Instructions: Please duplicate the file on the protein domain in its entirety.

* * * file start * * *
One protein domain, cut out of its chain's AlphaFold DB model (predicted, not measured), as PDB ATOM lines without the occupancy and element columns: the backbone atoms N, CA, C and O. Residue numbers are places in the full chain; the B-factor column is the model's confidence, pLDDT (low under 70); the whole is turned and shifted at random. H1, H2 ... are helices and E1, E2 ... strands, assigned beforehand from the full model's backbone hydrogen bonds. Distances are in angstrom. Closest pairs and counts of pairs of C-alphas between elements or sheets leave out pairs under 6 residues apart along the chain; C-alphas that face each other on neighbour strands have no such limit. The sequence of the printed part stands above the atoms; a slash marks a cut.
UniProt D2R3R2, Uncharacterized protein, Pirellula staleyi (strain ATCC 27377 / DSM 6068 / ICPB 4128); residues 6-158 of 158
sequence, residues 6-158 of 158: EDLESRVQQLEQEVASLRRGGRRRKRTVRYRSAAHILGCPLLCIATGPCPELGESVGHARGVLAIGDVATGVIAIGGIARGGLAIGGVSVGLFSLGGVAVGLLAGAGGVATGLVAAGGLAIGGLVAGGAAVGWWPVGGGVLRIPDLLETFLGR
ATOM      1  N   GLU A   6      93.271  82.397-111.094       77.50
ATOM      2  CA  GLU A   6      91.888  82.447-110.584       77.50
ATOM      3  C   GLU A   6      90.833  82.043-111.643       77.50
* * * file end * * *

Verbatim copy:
One protein domain, cut out of its chain's AlphaFold DB model (predicted, not measured), as PDB ATOM lines without the occupancy and element columns: the backbone atoms N, CA, C and O. Residue numbers are places in the full chain; the B-factor column is the model's confidence, pLDDT (low under 70); the whole is turned and shifted at random. H1, H2 ... are helices and E1, E2 ... strands, assigned beforehand from the full model's backbone hydrogen bonds. Distances are in angstrom. Closest pairs and counts of pairs of C-alphas between elements or sheets leave out pairs under 6 residues apart along the chain; C-alphas that face each other on neighbour strands have no such limit. The sequence of the printed part stands above the atoms; a slash marks a cut.
UniProt D2R3R2, Uncharacterized protein, Pirellula staleyi (strain ATCC 27377 / DSM 6068 / ICPB 4128); residues 6-158 of 158
sequence, residues 6-158 of 158: EDLESRVQQLEQEVASLRRGGRRRKRTVRYRSAAHILGCPLLCIATGPCPELGESVGHARGVLAIGDVATGVIAIGGIARGGLAIGGVSVGLFSLGGVAVGLLAGAGGVATGLVAAGGLAIGGLVAGGAAVGWWPVGGGVLRIPDLLETFLGR
ATOM      1  N   GLU A   6      93.271  82.397-111.094       77.50
ATOM      2  CA  GLU A   6      91.888  82.447-110.584       77.50
ATOM      3  C   GLU A   6      90.833  82.043-111.643       77.50